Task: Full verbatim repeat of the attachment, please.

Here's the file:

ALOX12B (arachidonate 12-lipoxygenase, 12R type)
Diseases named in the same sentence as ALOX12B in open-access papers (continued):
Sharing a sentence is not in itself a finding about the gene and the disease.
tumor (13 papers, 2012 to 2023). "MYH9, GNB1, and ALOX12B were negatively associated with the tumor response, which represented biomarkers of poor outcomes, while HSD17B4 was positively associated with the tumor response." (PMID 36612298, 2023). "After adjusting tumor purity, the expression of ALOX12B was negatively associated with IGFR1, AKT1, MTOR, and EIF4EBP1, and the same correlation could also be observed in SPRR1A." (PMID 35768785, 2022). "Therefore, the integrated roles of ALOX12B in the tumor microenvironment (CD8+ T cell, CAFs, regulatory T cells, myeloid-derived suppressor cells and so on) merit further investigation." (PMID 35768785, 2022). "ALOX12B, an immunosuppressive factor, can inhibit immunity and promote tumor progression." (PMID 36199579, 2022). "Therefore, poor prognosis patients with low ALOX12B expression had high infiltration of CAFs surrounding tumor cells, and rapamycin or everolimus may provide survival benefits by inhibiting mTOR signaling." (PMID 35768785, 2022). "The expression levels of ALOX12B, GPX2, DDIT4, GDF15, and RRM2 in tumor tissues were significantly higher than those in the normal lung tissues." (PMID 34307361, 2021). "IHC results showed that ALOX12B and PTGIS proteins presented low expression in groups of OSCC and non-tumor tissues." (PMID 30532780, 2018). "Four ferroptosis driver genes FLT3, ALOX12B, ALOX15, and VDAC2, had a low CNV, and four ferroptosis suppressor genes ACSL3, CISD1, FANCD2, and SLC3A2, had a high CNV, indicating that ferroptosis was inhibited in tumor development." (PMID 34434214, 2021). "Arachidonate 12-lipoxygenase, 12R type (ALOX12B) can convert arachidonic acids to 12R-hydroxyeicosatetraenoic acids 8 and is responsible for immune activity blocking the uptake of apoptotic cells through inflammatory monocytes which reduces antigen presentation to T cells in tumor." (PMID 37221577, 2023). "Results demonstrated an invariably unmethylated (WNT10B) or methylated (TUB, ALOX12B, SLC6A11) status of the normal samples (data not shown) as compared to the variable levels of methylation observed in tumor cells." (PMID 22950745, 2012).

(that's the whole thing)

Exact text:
ALOX12B (arachidonate 12-lipoxygenase, 12R type)
Diseases named in the same sentence as ALOX12B in open-access papers (continued):
Sharing a sentence is not in itself a finding about the gene and the disease.
tumor (13 papers, 2012 to 2023). "MYH9, GNB1, and ALOX12B were negatively associated with the tumor response, which represented biomarkers of poor outcomes, while HSD17B4 was positively associated with the tumor response." (PMID 36612298, 2023). "After adjusting tumor purity, the expression of ALOX12B was negatively associated with IGFR1, AKT1, MTOR, and EIF4EBP1, and the same correlation could also be observed in SPRR1A." (PMID 35768785, 2022). "Therefore, the integrated roles of ALOX12B in the tumor microenvironment (CD8+ T cell, CAFs, regulatory T cells, myeloid-derived suppressor cells and so on) merit further investigation." (PMID 35768785, 2022). "ALOX12B, an immunosuppressive factor, can inhibit immunity and promote tumor progression." (PMID 36199579, 2022). "Therefore, poor prognosis patients with low ALOX12B expression had high infiltration of CAFs surrounding tumor cells, and rapamycin or everolimus may provide survival benefits by inhibiting mTOR signaling." (PMID 35768785, 2022). "The expression levels of ALOX12B, GPX2, DDIT4, GDF15, and RRM2 in tumor tissues were significantly higher than those in the normal lung tissues." (PMID 34307361, 2021). "IHC results showed that ALOX12B and PTGIS proteins presented low expression in groups of OSCC and non-tumor tissues." (PMID 30532780, 2018). "Four ferroptosis driver genes FLT3, ALOX12B, ALOX15, and VDAC2, had a low CNV, and four ferroptosis suppressor genes ACSL3, CISD1, FANCD2, and SLC3A2, had a high CNV, indicating that ferroptosis was inhibited in tumor development." (PMID 34434214, 2021). "Arachidonate 12-lipoxygenase, 12R type (ALOX12B) can convert arachidonic acids to 12R-hydroxyeicosatetraenoic acids 8 and is responsible for immune activity blocking the uptake of apoptotic cells through inflammatory monocytes which reduces antigen presentation to T cells in tumor." (PMID 37221577, 2023). "Results demonstrated an invariably unmethylated (WNT10B) or methylated (TUB, ALOX12B, SLC6A11) status of the normal samples (data not shown) as compared to the variable levels of methylation observed in tumor cells." (PMID 22950745, 2012).